More powers for Scotland might be an assumption too far

There’s a new consensus in Scotland among politicians. It is that there is still a a huge appetite for independence in Scotland, but that in the absence of an immediate mandate for independence, almost all the population is in favour of ‘devo max’/home rule or whatever you might like to call it instead.

But is this really the case, or is it an assumption too far? 45% of those who voted in the September referendum voted for independence. However, if you take the turnout into account, only 38% of eligible adults actually voted ‘Yes’.

That’s high. But the key point is that 62% didn’t vote yes – they either voted ‘No’, or didn’t care enough to vote, something that suggests the appetite for independence isn’t quite as high as the SNP likes to think (their view remains that independence is more a matter of ‘when’ than ‘if’).

Note that the Scottish Social Attitudes Survey has long told us that the percentage of Scots in favour of independence has long shifted between 27-35%.

If you compare that to the percentage voting ‘Yes’, you might think that getting the vote up only three percentage points in 18 months of passionate and very well-financed campaigning isn’t actually all that hard.

There were polls after the referendum (notably by Lord Ashcroft) which suggested that many of the ‘No’ voters were concerned about things that aren’t a problem with devo max (the currency and defence for example).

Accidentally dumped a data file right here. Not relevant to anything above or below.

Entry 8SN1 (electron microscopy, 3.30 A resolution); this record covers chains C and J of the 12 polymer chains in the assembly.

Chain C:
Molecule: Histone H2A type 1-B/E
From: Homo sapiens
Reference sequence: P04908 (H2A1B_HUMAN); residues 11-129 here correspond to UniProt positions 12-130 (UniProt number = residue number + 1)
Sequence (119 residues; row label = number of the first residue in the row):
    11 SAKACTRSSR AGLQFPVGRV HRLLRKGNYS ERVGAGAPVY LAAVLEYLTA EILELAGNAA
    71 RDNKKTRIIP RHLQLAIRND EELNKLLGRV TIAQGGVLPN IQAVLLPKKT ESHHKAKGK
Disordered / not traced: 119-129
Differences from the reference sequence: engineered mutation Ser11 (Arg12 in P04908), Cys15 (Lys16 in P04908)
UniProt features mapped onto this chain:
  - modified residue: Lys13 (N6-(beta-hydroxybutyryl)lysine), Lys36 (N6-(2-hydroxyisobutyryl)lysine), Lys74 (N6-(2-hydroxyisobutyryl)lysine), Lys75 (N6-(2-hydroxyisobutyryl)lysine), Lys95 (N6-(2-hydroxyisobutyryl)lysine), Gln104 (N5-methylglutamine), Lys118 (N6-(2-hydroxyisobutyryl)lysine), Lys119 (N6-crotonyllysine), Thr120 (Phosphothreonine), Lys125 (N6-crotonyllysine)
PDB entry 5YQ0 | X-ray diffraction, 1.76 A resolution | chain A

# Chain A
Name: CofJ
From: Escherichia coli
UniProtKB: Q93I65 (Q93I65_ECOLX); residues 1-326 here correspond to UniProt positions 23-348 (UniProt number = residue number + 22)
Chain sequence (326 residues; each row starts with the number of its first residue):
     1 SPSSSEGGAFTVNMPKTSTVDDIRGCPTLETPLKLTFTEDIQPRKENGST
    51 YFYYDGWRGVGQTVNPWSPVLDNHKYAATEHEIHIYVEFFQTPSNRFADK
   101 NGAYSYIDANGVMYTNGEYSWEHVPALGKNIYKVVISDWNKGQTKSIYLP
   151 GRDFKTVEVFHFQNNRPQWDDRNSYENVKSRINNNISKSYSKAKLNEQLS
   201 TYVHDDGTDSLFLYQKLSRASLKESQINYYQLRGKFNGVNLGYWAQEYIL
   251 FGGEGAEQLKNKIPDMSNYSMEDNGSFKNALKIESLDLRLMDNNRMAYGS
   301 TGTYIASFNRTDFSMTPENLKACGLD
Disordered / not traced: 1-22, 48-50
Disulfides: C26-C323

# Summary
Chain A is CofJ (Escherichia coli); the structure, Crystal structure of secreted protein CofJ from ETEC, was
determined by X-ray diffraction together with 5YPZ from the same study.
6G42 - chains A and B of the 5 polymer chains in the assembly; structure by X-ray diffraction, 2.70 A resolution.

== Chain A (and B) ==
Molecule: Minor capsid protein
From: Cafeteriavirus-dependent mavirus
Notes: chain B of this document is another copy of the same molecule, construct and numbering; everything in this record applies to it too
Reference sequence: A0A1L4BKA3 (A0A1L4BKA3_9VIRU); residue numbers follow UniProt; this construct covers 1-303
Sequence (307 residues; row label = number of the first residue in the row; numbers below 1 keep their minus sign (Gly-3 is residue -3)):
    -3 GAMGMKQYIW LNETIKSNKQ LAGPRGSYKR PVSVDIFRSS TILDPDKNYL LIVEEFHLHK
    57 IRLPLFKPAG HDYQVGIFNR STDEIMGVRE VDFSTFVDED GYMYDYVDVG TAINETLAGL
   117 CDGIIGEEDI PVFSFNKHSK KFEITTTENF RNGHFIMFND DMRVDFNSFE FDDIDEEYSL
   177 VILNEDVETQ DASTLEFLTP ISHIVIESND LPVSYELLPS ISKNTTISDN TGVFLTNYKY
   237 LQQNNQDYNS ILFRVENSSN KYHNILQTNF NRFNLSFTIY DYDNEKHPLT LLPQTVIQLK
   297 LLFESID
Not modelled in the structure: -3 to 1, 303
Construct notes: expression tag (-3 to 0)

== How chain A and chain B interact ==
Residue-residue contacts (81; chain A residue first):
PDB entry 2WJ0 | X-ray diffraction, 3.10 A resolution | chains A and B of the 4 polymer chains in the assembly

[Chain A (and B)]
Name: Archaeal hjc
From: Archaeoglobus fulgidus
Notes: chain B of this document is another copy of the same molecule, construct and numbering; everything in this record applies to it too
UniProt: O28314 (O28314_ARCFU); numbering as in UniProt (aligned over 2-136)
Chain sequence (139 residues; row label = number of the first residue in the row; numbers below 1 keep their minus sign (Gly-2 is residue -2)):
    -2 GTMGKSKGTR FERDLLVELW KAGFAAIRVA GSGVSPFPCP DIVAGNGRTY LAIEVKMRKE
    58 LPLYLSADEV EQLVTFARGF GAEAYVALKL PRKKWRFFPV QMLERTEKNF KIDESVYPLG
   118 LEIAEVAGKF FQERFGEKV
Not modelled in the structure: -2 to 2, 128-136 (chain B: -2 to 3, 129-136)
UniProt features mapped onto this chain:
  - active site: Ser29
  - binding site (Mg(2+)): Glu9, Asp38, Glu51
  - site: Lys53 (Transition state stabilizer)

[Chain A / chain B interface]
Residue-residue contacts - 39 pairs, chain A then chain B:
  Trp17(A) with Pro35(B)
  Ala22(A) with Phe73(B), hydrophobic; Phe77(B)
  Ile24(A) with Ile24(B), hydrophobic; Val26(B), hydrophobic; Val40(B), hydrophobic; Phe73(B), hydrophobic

But while this kind of thing might make it clear that ‘No’ voters were nervous about the economy, it doesn’t confirm that they perceived devolution to be the answer – home rule could arguably be bad for the economy in much the same way as independence.

We also have no evidence that the panic vow (in which all parties promised devolution) made any difference to the final vote. It wasn’t a vote for devolution; it was a vote against independence. Different things.

I’m pro-devolution myself (the Scottish government might be held more to account if it had to raise more of its taxes as well as spend money), but I am concerned that all parties and groups are now assuming that everyone else is too – when we have no real evidence that is the case.

There was a great letter to The Times a few weeks ago from a reader who said “Politicians are always telling me I want change. I don’t.” It may be lots of Scottish voters don’t either.